You have been served with a restraining order. Now what? If you want to fight the order, you will probably need an attorney. Depending on your circumstances, such as if children are involved, you may want a specific type of attorney, such as one who practices family law.
A restraining order is a tool used by the court to keep people away from certain places or certain people. It is most often issued when a person feels in danger or threatened by another. Restraining orders are also used by companies to keep a person away that has committed a crime on their premises.
Having a restraining order issued against you basically gives you a criminal record. Also the person or place that has the order against you can use it make your life difficult. Often people that want the protection use the restraining order to harass the other person. Any small violation of the order can land a person in jail.
Getting a Lawyer
Depending on your case, you may want a specific type of lawyer. If your restraining order is coming from a family case, you may want to hire a family attorney. Restraining orders are common in divorce and custody cases, if your situation revolves around these issues, a family attorney might be more helpful because they will be able to help with the other aspects of your case. If the restraining order is from a domestic violence or other type of criminal case, a criminal attorney would be more appropriate.
If you are facing a potential restraining order, you should definitely fight it. Having an order could potentially mean jail time or worse for someone. If you don't fight it, then that person will have the ability to call the police if there is any violation of the order. This can be a huge concern when children might be involved.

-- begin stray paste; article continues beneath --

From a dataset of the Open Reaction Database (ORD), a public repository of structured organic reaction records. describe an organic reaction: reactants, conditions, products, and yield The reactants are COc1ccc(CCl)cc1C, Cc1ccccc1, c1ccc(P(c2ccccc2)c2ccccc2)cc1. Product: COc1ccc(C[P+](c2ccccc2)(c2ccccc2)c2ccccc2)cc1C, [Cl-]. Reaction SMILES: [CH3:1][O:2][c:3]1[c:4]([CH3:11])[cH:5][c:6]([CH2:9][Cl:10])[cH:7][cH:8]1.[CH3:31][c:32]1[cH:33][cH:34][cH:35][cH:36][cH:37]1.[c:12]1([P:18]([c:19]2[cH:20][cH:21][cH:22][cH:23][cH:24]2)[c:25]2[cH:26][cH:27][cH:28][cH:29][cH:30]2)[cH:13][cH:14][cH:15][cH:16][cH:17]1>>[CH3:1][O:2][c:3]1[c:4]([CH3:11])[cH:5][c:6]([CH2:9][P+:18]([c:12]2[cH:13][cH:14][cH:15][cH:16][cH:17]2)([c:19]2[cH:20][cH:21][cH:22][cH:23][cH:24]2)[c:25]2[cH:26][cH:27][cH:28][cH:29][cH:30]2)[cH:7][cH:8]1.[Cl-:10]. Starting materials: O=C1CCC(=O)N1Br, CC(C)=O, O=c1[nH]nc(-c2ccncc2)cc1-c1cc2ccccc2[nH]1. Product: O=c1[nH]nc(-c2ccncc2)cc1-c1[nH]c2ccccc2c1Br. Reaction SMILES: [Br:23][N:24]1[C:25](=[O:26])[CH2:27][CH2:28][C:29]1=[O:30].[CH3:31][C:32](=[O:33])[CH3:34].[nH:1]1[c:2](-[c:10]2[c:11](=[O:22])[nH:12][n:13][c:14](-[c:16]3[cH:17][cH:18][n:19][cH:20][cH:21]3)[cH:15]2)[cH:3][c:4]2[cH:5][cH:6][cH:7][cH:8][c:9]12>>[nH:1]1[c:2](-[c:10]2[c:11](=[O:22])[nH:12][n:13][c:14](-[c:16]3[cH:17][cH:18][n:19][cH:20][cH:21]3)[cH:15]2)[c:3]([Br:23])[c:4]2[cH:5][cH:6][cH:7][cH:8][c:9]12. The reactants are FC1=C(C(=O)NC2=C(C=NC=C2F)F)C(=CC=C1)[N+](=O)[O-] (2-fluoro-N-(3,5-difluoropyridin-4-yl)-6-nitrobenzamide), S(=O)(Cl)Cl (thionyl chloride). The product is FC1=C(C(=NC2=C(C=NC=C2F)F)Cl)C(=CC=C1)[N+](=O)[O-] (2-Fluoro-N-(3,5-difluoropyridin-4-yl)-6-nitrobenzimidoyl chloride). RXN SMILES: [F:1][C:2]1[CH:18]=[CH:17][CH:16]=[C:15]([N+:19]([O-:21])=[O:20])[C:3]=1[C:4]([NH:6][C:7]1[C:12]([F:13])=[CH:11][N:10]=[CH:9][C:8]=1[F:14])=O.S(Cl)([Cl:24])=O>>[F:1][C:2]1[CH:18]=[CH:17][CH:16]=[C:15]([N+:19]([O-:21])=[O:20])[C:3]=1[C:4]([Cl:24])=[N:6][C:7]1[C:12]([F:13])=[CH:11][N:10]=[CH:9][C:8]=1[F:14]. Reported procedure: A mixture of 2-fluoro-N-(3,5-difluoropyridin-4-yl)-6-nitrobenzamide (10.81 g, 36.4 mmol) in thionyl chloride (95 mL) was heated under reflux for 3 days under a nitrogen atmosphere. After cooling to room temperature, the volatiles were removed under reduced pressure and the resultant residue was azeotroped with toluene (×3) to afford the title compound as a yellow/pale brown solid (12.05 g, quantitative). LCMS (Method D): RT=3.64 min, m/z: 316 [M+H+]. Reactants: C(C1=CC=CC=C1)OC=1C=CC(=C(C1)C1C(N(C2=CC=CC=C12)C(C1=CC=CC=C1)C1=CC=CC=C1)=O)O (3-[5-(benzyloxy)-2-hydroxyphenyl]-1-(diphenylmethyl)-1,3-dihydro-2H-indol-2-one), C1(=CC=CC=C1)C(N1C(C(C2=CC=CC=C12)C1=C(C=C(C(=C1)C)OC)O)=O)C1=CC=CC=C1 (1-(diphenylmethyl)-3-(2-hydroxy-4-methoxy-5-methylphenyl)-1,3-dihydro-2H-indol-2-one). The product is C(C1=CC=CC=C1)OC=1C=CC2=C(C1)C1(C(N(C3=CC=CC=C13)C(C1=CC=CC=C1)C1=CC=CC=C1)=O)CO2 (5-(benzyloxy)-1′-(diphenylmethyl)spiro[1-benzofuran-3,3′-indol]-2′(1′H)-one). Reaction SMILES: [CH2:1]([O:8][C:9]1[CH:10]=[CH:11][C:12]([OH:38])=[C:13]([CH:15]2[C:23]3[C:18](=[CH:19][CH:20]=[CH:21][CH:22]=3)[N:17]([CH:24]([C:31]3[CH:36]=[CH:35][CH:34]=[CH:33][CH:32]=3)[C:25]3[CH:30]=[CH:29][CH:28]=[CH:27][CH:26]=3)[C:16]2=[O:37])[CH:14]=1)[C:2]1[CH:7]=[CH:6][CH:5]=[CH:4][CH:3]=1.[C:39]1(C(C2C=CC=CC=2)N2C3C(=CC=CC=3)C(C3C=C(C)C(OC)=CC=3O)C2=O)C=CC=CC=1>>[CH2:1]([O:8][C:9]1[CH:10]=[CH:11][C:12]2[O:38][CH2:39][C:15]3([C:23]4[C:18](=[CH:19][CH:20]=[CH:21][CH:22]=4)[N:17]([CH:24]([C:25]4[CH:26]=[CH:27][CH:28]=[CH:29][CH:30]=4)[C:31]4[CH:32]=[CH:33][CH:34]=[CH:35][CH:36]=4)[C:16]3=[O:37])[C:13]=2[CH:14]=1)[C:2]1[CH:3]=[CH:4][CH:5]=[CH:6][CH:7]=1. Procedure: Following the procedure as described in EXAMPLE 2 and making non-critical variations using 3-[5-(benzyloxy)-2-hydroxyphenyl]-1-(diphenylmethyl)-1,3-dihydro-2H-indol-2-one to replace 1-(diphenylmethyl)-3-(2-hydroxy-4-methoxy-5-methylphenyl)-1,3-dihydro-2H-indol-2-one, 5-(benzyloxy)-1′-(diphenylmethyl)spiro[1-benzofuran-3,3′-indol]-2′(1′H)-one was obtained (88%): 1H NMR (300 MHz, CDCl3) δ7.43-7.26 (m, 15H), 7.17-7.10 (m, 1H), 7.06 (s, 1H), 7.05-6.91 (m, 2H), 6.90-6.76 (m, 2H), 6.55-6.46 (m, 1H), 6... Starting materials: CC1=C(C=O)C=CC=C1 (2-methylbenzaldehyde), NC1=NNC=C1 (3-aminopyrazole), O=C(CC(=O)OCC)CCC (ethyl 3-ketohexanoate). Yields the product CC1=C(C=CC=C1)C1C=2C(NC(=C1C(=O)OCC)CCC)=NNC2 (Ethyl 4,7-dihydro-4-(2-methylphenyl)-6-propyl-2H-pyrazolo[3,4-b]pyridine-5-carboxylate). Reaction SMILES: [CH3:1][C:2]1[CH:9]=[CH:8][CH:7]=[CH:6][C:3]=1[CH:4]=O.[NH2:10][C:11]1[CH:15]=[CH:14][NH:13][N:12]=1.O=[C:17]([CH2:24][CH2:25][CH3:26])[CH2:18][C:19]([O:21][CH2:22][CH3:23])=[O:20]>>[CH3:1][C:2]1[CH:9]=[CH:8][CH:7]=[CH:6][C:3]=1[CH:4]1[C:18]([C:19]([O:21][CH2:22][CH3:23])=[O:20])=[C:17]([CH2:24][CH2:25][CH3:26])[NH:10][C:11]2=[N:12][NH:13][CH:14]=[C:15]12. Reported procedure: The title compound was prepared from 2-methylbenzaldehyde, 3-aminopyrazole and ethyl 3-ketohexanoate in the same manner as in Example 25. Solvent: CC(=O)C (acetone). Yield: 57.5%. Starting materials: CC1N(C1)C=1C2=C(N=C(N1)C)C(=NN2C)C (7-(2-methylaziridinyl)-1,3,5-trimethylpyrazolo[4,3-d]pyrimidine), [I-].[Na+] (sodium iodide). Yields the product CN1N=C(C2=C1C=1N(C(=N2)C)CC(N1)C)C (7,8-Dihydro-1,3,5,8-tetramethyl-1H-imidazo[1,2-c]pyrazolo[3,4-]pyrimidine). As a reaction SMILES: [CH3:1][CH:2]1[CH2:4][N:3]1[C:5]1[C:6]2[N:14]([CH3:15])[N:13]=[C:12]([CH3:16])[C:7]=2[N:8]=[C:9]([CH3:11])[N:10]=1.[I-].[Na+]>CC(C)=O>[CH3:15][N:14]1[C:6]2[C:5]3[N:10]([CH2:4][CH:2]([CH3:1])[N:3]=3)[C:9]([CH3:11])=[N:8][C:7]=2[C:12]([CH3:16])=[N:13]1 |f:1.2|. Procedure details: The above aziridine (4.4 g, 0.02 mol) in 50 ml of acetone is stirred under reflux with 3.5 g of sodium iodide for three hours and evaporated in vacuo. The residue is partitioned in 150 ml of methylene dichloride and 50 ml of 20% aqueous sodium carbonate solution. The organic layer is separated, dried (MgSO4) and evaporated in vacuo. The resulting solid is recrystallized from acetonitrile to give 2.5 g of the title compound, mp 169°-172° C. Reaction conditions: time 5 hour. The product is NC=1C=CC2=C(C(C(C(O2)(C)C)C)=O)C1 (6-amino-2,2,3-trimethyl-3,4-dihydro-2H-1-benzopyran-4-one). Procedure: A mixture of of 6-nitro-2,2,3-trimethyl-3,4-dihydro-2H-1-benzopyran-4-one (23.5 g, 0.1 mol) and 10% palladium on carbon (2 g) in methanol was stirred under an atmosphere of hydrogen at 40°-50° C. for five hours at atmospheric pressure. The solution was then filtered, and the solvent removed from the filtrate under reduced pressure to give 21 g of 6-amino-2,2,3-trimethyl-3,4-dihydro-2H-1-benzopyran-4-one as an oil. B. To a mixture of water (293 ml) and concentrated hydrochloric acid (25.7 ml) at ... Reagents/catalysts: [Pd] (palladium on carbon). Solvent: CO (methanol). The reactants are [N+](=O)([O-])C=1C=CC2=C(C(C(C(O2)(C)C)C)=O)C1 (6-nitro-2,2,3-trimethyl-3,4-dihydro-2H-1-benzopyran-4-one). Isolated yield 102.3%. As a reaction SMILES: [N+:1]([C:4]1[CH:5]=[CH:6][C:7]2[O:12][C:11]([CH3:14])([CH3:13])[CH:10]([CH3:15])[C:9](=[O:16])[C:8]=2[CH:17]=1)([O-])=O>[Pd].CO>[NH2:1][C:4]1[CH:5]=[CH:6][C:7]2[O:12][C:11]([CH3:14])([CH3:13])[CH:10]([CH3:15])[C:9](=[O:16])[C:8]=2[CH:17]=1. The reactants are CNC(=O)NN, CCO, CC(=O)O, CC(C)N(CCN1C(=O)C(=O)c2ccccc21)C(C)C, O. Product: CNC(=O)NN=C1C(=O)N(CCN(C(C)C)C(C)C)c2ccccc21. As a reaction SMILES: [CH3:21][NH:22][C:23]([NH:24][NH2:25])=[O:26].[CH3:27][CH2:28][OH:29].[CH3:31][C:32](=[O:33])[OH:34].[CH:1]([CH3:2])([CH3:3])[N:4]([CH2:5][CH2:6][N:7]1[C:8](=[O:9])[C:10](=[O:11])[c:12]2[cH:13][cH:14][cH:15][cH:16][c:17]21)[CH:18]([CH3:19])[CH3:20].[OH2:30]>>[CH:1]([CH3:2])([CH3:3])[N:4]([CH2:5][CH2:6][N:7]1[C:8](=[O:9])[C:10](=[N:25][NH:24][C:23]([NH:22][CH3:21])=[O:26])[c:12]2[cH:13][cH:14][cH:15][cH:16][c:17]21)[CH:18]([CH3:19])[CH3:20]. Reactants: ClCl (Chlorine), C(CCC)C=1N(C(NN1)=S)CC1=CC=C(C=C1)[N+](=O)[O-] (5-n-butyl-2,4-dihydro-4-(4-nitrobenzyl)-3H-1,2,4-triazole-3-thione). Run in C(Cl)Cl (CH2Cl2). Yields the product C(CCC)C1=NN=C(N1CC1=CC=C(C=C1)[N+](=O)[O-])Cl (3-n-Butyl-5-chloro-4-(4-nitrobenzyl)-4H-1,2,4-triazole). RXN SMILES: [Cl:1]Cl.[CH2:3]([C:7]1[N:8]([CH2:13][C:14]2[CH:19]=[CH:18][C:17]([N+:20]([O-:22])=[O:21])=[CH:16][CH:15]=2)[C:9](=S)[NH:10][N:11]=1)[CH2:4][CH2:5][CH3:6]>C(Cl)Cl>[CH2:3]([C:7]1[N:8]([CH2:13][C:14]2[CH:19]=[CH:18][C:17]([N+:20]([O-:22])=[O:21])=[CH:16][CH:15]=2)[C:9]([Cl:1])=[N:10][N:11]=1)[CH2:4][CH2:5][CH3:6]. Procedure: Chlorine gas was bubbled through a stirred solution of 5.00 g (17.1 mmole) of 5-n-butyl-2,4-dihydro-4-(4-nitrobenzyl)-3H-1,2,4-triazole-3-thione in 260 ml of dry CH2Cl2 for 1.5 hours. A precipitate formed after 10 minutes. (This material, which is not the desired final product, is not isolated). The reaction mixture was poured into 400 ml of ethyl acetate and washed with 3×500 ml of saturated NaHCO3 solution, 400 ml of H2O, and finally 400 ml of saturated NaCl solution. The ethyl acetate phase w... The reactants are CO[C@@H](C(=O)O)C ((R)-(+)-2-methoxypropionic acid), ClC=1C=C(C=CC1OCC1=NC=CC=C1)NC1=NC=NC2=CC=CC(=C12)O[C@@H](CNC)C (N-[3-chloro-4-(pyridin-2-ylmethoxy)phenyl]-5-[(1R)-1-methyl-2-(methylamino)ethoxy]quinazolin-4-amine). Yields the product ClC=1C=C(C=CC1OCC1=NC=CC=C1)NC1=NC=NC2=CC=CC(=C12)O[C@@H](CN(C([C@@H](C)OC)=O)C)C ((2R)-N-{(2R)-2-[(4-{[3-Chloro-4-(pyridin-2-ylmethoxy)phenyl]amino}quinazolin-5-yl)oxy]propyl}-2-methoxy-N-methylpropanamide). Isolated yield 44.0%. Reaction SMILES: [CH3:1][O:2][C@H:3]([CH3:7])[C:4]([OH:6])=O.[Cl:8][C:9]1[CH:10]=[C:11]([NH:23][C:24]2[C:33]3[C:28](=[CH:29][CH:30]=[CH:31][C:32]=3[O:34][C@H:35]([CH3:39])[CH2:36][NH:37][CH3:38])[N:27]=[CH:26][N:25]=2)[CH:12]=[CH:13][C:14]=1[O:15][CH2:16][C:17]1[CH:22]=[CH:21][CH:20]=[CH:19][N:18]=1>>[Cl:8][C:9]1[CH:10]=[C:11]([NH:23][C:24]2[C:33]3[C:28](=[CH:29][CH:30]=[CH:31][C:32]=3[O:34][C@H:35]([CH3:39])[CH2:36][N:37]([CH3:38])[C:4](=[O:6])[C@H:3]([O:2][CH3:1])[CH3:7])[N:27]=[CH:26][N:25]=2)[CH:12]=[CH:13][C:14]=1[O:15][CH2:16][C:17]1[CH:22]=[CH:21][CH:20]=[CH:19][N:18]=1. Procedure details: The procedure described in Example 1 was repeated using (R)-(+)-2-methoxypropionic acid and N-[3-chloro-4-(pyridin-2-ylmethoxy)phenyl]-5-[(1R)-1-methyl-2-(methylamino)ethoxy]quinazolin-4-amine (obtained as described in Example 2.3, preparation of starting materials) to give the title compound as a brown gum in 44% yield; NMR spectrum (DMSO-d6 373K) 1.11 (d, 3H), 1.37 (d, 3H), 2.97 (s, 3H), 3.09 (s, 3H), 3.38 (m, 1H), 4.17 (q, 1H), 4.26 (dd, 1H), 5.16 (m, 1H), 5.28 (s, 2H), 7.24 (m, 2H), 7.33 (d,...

If there is a possibility of working something out without the courts involvement, it might be in your best interest to do so. Settling things out of court is always more advantageous than wasting the time and expensive of going to court. Also, when looking for an attorney, make sure they have experience in this area, that they are more concerned about your best interests and that they don't overcharge you.
Alexis Scott has been writing since 2002. Contributing to various online publications, she authors a bi-weekly legal advice column for SDGLN.com. Scott is also a partner in a San Diego law firm, specializing in criminal, family and civil law. She attended the University of Nevada, Reno, and received her Juris Doctor from the Thomas Jefferson School of law.